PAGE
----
The “great controversy” does not reveal the biblical picture of how God works. God is not on trial, and believers are not on trial. The Bible never hints anywhere that Satan has accused God of making a Law that is impossible to keep. On the contrary, Romans 4 and 5 reveal that the law was given in order to make it possible for sin to be charged to people’s accounts. Original sin rendered everyone spiritually dead; individual sins, however, were not accounted to people before there was a law (Romans 5:12-14).
The great controversy attributes much more significance and power to Satan than the Bible attributes to him. There is no ongoing battle between Christ and Satan. Jesus defeated Satan at the cross and publicly humiliated him (Colossians 2:14-15). We do not help prove God is just. God Himself proved His own justice by publicly displaying Jesus as a propitiation in His blood (Romans 3:25-26), and the question He settled was NEVER “Why does God punish people for not being able to keep the law?”
Rather, the question He settled was the question of why He did not destroy sinners. Jesus’ death showed that God was actually just in having left sinners unpunished, because Jesus paid the necessary price for sin. He allowed people to continue to exist because from all eternity, Jesus is the Lamb slain.
Death to ourselves?
The question, “What choices do we have to make in order to experience that death ourselves?” betrays Adventism’s utter lack of understanding the new birth. We are incapable of “making choices” that will enable us to experience death to ourselves. We are born into the domain of darkness, and only God can transfer us into the kingdom of His beloved Son (Co 1:13).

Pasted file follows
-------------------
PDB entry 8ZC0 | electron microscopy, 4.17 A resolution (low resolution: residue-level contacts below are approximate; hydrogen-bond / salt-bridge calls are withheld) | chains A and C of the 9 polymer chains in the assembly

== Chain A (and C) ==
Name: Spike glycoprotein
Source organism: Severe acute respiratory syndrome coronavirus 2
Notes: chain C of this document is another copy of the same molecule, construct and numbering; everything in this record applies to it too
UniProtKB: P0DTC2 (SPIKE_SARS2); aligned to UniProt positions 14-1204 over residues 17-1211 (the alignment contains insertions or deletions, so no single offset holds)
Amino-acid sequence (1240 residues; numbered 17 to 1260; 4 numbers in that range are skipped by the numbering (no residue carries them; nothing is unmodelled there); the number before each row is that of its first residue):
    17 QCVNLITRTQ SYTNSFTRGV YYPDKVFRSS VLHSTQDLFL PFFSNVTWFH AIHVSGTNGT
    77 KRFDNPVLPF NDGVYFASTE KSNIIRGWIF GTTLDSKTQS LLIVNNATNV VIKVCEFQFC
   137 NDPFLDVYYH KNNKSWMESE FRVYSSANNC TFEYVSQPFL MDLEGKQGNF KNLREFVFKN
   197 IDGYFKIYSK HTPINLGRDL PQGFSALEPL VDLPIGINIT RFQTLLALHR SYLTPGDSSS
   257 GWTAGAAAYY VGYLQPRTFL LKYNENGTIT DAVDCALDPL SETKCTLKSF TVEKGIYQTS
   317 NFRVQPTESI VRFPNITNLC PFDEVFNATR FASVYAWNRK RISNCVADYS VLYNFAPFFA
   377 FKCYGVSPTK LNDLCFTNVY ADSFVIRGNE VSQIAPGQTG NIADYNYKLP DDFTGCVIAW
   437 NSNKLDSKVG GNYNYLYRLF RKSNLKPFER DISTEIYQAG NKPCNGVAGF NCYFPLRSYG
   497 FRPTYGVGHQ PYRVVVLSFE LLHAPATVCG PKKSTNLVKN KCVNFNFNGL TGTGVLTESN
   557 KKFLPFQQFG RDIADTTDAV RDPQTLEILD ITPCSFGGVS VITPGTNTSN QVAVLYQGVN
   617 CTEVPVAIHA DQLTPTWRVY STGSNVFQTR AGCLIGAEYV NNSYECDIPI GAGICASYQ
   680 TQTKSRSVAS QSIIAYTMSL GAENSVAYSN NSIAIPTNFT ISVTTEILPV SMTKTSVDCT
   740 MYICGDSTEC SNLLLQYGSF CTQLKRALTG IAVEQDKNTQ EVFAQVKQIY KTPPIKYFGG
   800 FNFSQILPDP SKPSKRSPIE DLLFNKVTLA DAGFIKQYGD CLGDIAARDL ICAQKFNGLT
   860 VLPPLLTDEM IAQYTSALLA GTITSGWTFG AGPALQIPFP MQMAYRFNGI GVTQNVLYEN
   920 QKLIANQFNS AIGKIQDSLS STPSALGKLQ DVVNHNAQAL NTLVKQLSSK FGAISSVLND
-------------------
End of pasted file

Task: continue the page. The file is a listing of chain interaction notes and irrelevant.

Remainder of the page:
The only way—and there is no other—to experience death to self is by bowing the knee to the Lord Jesus and repenting of our intractable sin. Only by accepting the blood of Jesus as payment for our sin can we be born of the Spirit (John 3:3-5) and enter the kingdom of heaven.
Unless we are born of the Spirit by believing in the Lord Jesus and accepting His blood as our justification, no choices we ever make will result in true love or a death to self. We die when our spirits are made alive by the Holy Spirit in Christ.
The question we must ask is not, “what choices do we have to make”. Rather, the only question that matters is, “Have you accepted Jesus as your Savior and bowed your knee to His authority and lordship?”
When we have accepted the Lord Jesus an repented at His cross, we have crossed from death to life (John 5:24). That moment is our death to ourselves.
Moreover, asking what ways besides the cross reveal God’s love betrays another deep misapprehension of God and salvation. The cross literally is the central revelation of God’s love.
No other revelations of God’s love carry significant meaning apart from the sacrificial love of God for His creation made in His image. Nature, family, the Bible…nothing carries the power to give us significance and hope apart from the cross. Without this revelation of God’s love, all His other gifts are limited in their ability to demonstrate God’s love.
Romans 1:18-20 explain that the invisible attributes of God have been clearly revealed through creation so that all are without excuse, but these things do not reveal God’s commitment to redeem us. His redemption at the cross is the one thing that gives meaning to all others.
The Christian who will respond to God’s love is the one who has been made alive by God’s Spirit, and without the miracle of new birth, no self-denial will yield any sort of real love. We can only love when God literally places His love in us in the person of the Holy Spirit.